Commission says Cedar Hill bridge will remain closed
Repairs to structure could cost $400,000 to $500,000
AZTEC — A steel truss bridge spanning the Animas River in Cedar Hill could collapse into the water below, according to a report presented to the San Juan County Commission on Tuesday.
The bridge was closed to vehicular traffic in the 1990s and has since been used as a pedestrian bridge. Earlier this year, the county fenced off the bridge due to safety concerns.
Nick Porell, the county public works deputy administrator, told the commission that repairing the bridge will cost between $400,000 and $500,000. The bridge will continue to remain closed until it is repaired, replaced or removed.
The county has not budgeted for the bridge repair or replacement, but commission Chairman Jack Fortner encouraged about a dozen residents who attended the meeting to contact state Sen. Steve Neville, R-Farmington, and state Rep. Paul Bandy, R-Aztec, about the possibility of funding the bridge repairs or replacement using capital outlay money.
Before the bridge can be repaired or replaced, the county will need a district court decision on easement to the bridge. Currently, the bridge on one side of the river is on private property.
Debbie Johnson, the property owner, said her family does not want a new bridge because the bridge has led to people partying in the area.
The bridge was likely a prefabricated bridge purchased from a Montgomery Ward catalog after the floods of 1911 wiped out many bridges in the county, according to the report presented to the commission on Tuesday.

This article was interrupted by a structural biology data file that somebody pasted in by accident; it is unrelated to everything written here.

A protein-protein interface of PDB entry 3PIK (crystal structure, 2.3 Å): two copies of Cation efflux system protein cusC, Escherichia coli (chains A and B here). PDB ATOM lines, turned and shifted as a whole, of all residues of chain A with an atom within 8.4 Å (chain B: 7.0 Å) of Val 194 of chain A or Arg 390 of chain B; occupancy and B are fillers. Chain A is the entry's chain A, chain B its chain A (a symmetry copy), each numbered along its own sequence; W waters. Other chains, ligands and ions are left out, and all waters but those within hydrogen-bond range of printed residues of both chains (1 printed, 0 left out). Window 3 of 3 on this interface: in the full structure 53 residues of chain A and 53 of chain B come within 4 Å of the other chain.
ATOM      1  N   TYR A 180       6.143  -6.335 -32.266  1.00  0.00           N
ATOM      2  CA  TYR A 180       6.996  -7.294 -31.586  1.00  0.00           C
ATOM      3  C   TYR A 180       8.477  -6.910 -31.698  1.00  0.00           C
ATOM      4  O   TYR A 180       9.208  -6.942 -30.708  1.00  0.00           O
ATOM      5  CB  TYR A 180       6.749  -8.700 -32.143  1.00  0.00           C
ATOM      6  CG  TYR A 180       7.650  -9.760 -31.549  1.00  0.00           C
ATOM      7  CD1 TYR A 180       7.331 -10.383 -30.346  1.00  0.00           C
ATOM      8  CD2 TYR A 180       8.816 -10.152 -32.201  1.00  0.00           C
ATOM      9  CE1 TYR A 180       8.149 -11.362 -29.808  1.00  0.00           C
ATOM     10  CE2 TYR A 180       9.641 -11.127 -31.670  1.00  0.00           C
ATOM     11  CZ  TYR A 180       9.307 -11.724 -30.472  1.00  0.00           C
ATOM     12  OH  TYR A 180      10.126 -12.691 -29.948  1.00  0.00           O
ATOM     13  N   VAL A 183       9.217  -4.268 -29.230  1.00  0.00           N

The only evidence the county has found about the bridge once belonging to the county is a document from the 1960s that shows County Road 40 aligning with the bridge and crossing the river. Current maps have County Road 2345 and County Road 2380 on either side of the bridge, but the county does not own a portion of the road on one side of the bridge. The county does have access rights to the river for fire suppression purposes.
On the south side of the bridge, the concrete abutment that sits on top of sandstone has a 6- to 8-inch crack spanning the full depth and width of the abutment, Porell said. He said the abutment is in two pieces and is held in place by the bridge.
The condition of the abutment, which is intended to anchor the bridge to the south shore, is only one of several structural deficiencies that Porell said could lead to catastrophic failure of the bridge.
Porell said if the county were to repair the bridge, problems would continue to occur due to the age of the bridge.
"It's going to continue, I think, to need a lot of babysitting," he said.
A natural gas pipeline is also attached to the bridge. The pipeline, owned by Enterprise Products, will be relocated, according to Porell.
Porell said since the county installed the fence blocking access to the bridge, people have been using the pipeline to get onto the bridge. He said it is unsafe for people to be on the bridge.
"It's not capable of supporting its own weight at this time," he said.
Porell said replacing the bridge with a pedestrian bridge may be a better option and likely would cost a similar amount to repairing the bridge.
However, residents say the historical nature of the bridge is a reason to preserve it.
"I hate to see the old bridge go away," said Charlotte Metz, a Cedar Hill resident who attended the meeting.
Hannah Grover covers government for The Daily Times. She can be reached at 505-564-4652 or via email at firstname.lastname@example.org.